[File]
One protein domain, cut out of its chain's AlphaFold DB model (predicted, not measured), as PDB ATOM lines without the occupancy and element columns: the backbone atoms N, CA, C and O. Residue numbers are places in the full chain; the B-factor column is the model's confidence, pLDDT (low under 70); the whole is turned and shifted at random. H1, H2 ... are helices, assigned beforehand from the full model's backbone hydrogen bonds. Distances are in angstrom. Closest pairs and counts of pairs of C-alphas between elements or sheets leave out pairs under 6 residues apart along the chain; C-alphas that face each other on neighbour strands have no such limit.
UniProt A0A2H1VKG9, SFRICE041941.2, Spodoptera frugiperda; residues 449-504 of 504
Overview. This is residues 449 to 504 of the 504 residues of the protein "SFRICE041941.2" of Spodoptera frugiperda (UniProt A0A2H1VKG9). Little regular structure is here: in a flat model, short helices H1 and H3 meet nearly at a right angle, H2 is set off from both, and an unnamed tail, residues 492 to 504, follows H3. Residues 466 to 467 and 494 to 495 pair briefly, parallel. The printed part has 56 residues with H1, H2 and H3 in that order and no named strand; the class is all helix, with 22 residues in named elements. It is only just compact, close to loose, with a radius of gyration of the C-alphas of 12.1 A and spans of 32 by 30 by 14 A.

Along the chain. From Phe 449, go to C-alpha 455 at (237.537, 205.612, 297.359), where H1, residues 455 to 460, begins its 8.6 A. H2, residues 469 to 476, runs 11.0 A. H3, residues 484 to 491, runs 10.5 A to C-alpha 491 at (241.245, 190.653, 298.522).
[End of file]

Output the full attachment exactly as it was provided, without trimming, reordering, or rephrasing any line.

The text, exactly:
One protein domain, cut out of its chain's AlphaFold DB model (predicted, not measured), as PDB ATOM lines without the occupancy and element columns: the backbone atoms N, CA, C and O. Residue numbers are places in the full chain; the B-factor column is the model's confidence, pLDDT (low under 70); the whole is turned and shifted at random. H1, H2 ... are helices, assigned beforehand from the full model's backbone hydrogen bonds. Distances are in angstrom. Closest pairs and counts of pairs of C-alphas between elements or sheets leave out pairs under 6 residues apart along the chain; C-alphas that face each other on neighbour strands have no such limit.
UniProt A0A2H1VKG9, SFRICE041941.2, Spodoptera frugiperda; residues 449-504 of 504
Overview. This is residues 449 to 504 of the 504 residues of the protein "SFRICE041941.2" of Spodoptera frugiperda (UniProt A0A2H1VKG9). Little regular structure is here: in a flat model, short helices H1 and H3 meet nearly at a right angle, H2 is set off from both, and an unnamed tail, residues 492 to 504, follows H3. Residues 466 to 467 and 494 to 495 pair briefly, parallel. The printed part has 56 residues with H1, H2 and H3 in that order and no named strand; the class is all helix, with 22 residues in named elements. It is only just compact, close to loose, with a radius of gyration of the C-alphas of 12.1 A and spans of 32 by 30 by 14 A.

Along the chain. From Phe 449, go to C-alpha 455 at (237.537, 205.612, 297.359), where H1, residues 455 to 460, begins its 8.6 A. H2, residues 469 to 476, runs 11.0 A. H3, residues 484 to 491, runs 10.5 A to C-alpha 491 at (241.245, 190.653, 298.522).